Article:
Speed Up Time Machine Backups

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Mac Time Machine

As a Mac user, using Time Machine to create backups of your Mac is usually a good idea. You can either attach a large enough USB drive to use as a backup drive, or you can use a network file share as your backup drive. Sometimes your backups can take a painfully long time to complete successfully, especially your initial backup or one after you’ve made a lot of changes to your Mac’s file system. Here are a few tips that can help speed things up.

Disable Throttling

By default, MacOS includes some parameters around background tasks and throttles their CPU usage. This is usually a good thing, but if you’re trying to speed up Time Machine, you can disable this throttling temporarily. By doing this, it could slow down the rest of your Mac until you enable it again.

  • Open Terminal (Applications > Utilities)
  • Type sudo sysctl debug.lowpri_throttle_enabled=0
  • Press Enter and type your administrator password

After entering this command, throttling for background apps like Time Machine are disabled. Once your Time Machine backup completes, you’ll want to re-enable throttling by following these steps:

  • Open Terminal (Applications > Utilities)
  • Type sudo sysctl debug.lowpri_throttle_enabled=1
  • Press Enter and type your administrator password

Speed Up Networking By Changing TCP Delayed_ACK

There’s a lot of tweaking you can do with the TCP stack, but this is one setting that many people have luck with when it comes to speeding up network connectivity on a Mac. By default, the delayed_ack setting is 3. Most people have had luck changing it to 0 or 2.

Here’s a little information about each option:
– delayed_ack=0 responds after every packet (OFF)
– delayed_ack=1 always employs delayed ack, 6 packets can get 1 ack
– delayed_ack=2 immediate ack after 2nd packet, 2 packets per ack (Compatibility Mode)
– delayed_ack=3 should auto detect when to employ delayed ack, 4packets per ack. (DEFAULT)

  • Open Terminal (Applications > Utilities)
  • Type sudo vim /etc/sysctl.conf
  • Press Enter and type your administrator password
  • This will open the VIM terminal text editor. Type i to get into insert mode.
  • Type net.inet.tcp.delayed_ack=0 (or whichever setting above you want to use)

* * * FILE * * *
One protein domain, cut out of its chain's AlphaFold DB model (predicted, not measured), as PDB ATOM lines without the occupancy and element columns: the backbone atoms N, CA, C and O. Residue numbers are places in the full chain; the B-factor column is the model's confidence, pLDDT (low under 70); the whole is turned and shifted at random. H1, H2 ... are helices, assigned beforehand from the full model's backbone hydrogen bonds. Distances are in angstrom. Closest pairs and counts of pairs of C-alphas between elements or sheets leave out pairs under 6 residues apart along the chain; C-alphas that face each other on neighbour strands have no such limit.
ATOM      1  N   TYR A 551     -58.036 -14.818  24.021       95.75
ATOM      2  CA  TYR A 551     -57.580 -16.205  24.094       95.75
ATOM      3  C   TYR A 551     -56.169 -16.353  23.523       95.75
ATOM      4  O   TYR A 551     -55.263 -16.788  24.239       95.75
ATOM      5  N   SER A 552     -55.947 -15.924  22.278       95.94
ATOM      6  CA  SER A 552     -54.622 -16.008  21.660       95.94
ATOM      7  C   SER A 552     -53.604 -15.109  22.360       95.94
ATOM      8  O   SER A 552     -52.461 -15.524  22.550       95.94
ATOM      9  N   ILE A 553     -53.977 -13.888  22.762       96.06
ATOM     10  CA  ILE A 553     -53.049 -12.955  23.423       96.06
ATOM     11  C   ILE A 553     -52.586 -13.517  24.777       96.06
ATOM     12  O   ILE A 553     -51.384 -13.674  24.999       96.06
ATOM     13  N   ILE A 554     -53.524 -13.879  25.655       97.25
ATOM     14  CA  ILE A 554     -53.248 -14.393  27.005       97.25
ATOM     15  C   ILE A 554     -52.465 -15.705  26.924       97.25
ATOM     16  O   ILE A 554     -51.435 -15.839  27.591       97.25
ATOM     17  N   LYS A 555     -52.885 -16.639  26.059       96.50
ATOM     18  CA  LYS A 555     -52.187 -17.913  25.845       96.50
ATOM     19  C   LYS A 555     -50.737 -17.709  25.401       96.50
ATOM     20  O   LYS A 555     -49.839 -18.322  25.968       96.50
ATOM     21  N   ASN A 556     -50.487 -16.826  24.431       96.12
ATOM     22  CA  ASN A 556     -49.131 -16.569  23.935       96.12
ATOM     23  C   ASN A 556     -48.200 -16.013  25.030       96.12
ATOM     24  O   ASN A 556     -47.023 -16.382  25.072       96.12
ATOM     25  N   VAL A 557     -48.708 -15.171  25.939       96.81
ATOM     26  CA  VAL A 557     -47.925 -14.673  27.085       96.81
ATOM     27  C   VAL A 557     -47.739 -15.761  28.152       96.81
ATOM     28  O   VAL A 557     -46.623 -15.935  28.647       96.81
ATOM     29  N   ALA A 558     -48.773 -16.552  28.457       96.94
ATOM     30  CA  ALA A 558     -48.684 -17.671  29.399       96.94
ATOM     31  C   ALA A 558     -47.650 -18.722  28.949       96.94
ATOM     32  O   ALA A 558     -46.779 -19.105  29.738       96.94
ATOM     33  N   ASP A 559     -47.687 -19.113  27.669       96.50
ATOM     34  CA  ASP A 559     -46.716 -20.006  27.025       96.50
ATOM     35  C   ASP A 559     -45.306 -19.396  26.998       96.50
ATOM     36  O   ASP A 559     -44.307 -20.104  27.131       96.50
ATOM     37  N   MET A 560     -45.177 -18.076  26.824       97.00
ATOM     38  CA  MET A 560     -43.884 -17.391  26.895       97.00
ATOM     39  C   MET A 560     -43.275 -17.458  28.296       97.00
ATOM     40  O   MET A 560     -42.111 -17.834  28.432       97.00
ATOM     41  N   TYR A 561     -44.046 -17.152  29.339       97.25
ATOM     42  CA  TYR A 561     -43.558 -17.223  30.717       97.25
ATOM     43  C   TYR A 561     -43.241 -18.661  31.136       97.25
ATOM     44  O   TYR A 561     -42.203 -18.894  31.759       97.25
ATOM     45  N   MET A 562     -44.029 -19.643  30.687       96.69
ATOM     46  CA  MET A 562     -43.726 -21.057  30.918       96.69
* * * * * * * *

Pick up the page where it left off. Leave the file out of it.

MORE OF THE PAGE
• Type :wq to save and quit the VIM text editor

If the /etc/sysctl.conf file doesn’t exit, you can use this command to create it and add the setting:
echo "net.inet.tcp.delayed_ack=2" | sudo tee -a /etc/sysctl.conf

Disable SMB Signing

SMB signing is a feature while using SMB shares that adds a bit of security to each packet. Unfortunately, this can also slow things down while connecting to SMB file shares over a network. If you’re only connecting to file shares on networks you trust, you should be able to disable SMB signing without any issues. If you disable this, then try to connect to an SMB file share that requires SMB signing, you won’t be able to connect.

Mac Client – If your macOS computer has a /etc/nsmb.conf file

  • Open the /etc/nsmb.conf file.
  • Set the signing_required value to “no," like this:
    [default]
    signing_required=no
  • Save the /etc/nsmb.conf file.
  • Disconnect and then reconnect any mounted SMB shares to make the changes take effect.

Mac Client – If your macOS computer doesn’t have an /etc/nsmb.conf file

  • Open Terminal.
  • Use these commands to create an /etc/nsmb.conf file that has a signing_required value that’s set to “no":
    sudo -s
    echo "[default]" >> /etc/nsmb.conf
    echo "signing_required=no" >> /etc/nsmb.conf
    exit
  • Disconnect and then reconnect any mounted SMB shares to make the changes take effect.

Mac Server – Hosts the file share

  • Choose Apple menu > System Preferences, then click Sharing.
  • Clear the File Sharing checkbox, then close the Sharing pane.
  • In Terminal, use this command:
    sudo defaults write /Library/Preferences/SystemConfiguration/com.apple.smb.server SigningRequired -bool FALSE
  • Choose Apple menu > System Preferences, then click Sharing.
  • Select the File Sharing checkbox, then close the Sharing pane.

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